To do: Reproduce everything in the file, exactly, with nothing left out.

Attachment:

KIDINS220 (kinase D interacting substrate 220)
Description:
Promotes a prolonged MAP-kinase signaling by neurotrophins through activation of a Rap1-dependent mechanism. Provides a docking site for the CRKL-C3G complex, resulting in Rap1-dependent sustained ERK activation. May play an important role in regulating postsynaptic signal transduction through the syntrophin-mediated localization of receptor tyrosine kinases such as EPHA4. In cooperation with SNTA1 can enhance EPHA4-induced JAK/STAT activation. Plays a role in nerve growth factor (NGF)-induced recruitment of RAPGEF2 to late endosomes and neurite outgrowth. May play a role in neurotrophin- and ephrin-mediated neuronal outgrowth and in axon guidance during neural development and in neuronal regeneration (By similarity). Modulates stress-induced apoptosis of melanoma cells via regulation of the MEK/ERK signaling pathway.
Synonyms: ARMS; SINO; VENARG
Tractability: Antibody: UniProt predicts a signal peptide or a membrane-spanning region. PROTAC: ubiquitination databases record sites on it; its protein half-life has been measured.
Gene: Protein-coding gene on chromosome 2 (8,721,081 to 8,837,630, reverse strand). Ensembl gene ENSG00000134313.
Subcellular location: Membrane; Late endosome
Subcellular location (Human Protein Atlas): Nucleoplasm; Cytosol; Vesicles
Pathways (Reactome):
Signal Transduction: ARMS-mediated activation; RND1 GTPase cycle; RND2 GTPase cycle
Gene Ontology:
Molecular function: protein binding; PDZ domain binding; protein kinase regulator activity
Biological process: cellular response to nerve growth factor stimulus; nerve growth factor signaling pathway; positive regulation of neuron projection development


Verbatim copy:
KIDINS220 (kinase D interacting substrate 220)
Description:
Promotes a prolonged MAP-kinase signaling by neurotrophins through activation of a Rap1-dependent mechanism. Provides a docking site for the CRKL-C3G complex, resulting in Rap1-dependent sustained ERK activation. May play an important role in regulating postsynaptic signal transduction through the syntrophin-mediated localization of receptor tyrosine kinases such as EPHA4. In cooperation with SNTA1 can enhance EPHA4-induced JAK/STAT activation. Plays a role in nerve growth factor (NGF)-induced recruitment of RAPGEF2 to late endosomes and neurite outgrowth. May play a role in neurotrophin- and ephrin-mediated neuronal outgrowth and in axon guidance during neural development and in neuronal regeneration (By similarity). Modulates stress-induced apoptosis of melanoma cells via regulation of the MEK/ERK signaling pathway.
Synonyms: ARMS; SINO; VENARG
Tractability: Antibody: UniProt predicts a signal peptide or a membrane-spanning region. PROTAC: ubiquitination databases record sites on it; its protein half-life has been measured.
Gene: Protein-coding gene on chromosome 2 (8,721,081 to 8,837,630, reverse strand). Ensembl gene ENSG00000134313.
Subcellular location: Membrane; Late endosome
Subcellular location (Human Protein Atlas): Nucleoplasm; Cytosol; Vesicles
Pathways (Reactome):
Signal Transduction: ARMS-mediated activation; RND1 GTPase cycle; RND2 GTPase cycle
Gene Ontology:
Molecular function: protein binding; PDZ domain binding; protein kinase regulator activity
Biological process: cellular response to nerve growth factor stimulus; nerve growth factor signaling pathway; positive regulation of neuron projection development